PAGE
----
Nine of the 13 major resource consent applications received by Waipā District Council in the last quarter are on hold pending further information.
They include plans to operate a sand quarry in Ōhaupō, extend one in Karāpiro and change consent conditions for another in Kaipaki.
But the application to retrospectively grant a resource consent to Beacon Hill Contracting, who unlawfully operated a sand quarry in Maungatautari resulting in the resignation of district councillor and quarry co-owner Elwyn Andree-Wiltens, is being processed.
The council’s Regulatory Committee met this week in Te Awamutu.
Four of the 13 applications related to sand quarries but do not include one for RS Sand Ltd which has yet to lodge its application to establish a giant quarry on the outskirts of Cambridge near the Cambridge golf course, Consents team leader Quentin Budd said.
Demand for sand has intensified in recent years as construction activity intensifies, particularly in the upper North Island.
Waipā district has a wealth of soil suitable for the gravel and sand quarrying industry, worth about $434 million nationally every year. But that demand, which is expected to increase resulting in higher profit margins for industry operators, often attracts opposition from residents concerned about the environmental implications.
Budd told the committee no resource consent applications were heard by Hearing Panels in the quarter starting January 1, but one consent was granted by an independent commissioner. That was the removal of a protect black walnut tree in Le Quesnoy Place, Cambridge.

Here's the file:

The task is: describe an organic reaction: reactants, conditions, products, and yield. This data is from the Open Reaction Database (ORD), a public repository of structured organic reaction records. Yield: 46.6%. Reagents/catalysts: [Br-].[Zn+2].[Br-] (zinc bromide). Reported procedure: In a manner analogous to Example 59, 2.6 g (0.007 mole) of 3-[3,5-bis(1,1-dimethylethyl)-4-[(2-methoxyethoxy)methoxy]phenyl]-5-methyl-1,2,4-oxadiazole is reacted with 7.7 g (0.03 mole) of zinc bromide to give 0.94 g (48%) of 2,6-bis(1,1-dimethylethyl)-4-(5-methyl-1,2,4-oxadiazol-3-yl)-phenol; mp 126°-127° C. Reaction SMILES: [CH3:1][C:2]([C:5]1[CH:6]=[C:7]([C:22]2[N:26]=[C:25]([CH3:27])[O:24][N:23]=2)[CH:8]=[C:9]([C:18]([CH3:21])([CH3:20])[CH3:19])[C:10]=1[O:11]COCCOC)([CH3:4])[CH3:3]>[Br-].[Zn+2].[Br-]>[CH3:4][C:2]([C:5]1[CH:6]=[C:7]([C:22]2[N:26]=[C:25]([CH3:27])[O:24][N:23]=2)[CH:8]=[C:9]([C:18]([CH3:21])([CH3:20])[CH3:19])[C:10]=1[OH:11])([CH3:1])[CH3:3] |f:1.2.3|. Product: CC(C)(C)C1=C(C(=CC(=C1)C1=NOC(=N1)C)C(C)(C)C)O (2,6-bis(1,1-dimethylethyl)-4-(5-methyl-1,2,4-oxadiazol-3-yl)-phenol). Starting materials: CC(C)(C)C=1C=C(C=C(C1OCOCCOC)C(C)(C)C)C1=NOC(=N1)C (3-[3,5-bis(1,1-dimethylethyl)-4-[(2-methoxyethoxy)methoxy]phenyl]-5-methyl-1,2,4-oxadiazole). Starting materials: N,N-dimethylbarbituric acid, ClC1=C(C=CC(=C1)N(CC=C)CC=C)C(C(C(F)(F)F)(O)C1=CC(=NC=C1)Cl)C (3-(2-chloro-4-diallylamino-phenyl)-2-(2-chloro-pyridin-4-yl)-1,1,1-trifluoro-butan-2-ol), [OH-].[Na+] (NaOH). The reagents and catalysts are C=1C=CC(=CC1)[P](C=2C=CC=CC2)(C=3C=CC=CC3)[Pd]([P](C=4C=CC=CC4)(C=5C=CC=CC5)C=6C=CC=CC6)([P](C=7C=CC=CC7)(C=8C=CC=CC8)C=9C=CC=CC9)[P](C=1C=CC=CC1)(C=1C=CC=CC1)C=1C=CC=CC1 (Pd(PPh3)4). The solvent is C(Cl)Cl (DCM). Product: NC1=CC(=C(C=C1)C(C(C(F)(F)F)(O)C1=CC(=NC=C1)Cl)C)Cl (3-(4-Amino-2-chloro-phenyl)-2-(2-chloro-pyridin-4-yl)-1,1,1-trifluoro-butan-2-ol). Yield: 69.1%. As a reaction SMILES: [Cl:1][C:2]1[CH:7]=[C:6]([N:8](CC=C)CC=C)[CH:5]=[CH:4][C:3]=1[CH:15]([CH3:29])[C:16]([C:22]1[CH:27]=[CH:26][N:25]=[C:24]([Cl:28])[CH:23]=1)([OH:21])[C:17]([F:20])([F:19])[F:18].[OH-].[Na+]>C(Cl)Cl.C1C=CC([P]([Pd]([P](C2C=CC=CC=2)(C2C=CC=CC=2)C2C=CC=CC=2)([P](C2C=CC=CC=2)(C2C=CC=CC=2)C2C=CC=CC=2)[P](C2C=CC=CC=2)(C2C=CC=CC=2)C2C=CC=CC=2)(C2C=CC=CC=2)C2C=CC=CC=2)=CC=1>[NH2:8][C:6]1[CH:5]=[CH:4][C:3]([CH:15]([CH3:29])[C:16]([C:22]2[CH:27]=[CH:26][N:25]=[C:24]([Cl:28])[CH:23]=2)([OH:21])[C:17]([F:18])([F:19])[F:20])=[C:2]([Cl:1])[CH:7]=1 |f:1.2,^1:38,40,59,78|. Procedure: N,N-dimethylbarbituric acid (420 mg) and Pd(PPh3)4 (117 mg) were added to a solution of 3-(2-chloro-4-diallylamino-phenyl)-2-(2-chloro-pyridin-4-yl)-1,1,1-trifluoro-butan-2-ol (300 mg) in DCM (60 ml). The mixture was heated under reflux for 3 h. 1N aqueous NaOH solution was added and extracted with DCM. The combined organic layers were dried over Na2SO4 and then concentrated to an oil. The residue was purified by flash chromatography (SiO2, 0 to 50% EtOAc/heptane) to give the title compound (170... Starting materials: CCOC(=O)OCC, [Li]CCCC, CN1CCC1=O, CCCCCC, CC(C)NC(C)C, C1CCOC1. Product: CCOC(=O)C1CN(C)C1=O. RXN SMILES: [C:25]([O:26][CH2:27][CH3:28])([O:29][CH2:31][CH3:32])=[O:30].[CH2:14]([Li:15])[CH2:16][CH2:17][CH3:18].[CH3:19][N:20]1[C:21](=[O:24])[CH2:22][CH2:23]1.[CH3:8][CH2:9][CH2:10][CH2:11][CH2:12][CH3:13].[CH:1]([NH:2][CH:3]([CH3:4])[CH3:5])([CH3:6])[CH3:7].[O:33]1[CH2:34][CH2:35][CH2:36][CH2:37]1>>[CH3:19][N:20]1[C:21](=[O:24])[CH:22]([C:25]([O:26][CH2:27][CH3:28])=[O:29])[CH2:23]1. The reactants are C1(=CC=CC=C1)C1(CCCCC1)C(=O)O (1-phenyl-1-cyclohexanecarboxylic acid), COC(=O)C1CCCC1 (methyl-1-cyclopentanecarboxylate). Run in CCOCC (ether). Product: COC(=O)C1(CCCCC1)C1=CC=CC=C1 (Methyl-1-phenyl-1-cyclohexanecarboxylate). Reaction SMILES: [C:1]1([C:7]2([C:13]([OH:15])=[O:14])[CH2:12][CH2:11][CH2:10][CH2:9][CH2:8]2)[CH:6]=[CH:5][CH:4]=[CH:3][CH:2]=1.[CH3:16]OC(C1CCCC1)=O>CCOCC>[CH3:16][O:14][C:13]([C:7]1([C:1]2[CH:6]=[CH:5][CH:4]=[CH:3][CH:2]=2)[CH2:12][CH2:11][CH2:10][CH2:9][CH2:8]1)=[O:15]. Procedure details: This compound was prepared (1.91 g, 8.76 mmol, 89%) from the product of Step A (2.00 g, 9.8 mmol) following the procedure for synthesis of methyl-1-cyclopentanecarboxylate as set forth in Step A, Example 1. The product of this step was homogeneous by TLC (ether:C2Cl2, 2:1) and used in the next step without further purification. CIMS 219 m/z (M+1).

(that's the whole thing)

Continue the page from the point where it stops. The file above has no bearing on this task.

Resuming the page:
Mitchell Daysh, Hamilton-based resource management specialists, are handling three of the four quarry applications.
They are for Rukuhia Land Company for a new sand quarry at 3558 Ōhaupō Road, Beacon Hill’s retrospective application at 599 Oreipunga Road and Shaws application for change consent conditions at 928 Kaipaki Road.
The Taotaoroa Quarry application near Karāpiro seeks to extend its pit area for 35 years and is a concurrent application with Waikato Regional Council and Matamata-Piako District Council.
Three applications are ‘in process’ including one at 401 Ariki Street in Karāpiro. The property previously housed the Power House café, restaurant, bar and conference centre which closed more than five years ago.
The application seeks to establish a visitor accommodation facility and undertake additions and alterations to a Category B building.
The property, a few hundred metres from the dam and Lake Karāpiro, the country’s premier aquatic sporting hub, housed administration staff during the power station’s construction in the 1940s.
The other applications on hold, most awaiting further information, include:
- Global Contracting Solutions’ plan to build and operate a plant to generate power in Te Awamutu
- A 20-unit subdivision in Hall Street, Kihikihi
- Two subdivisions in Pirongia
- A 77-lot subdivision in Te Awamutu
- Three storey mixed used development in Te Awamutu
- A function and events centre in Maungatautari Rd, Leamington.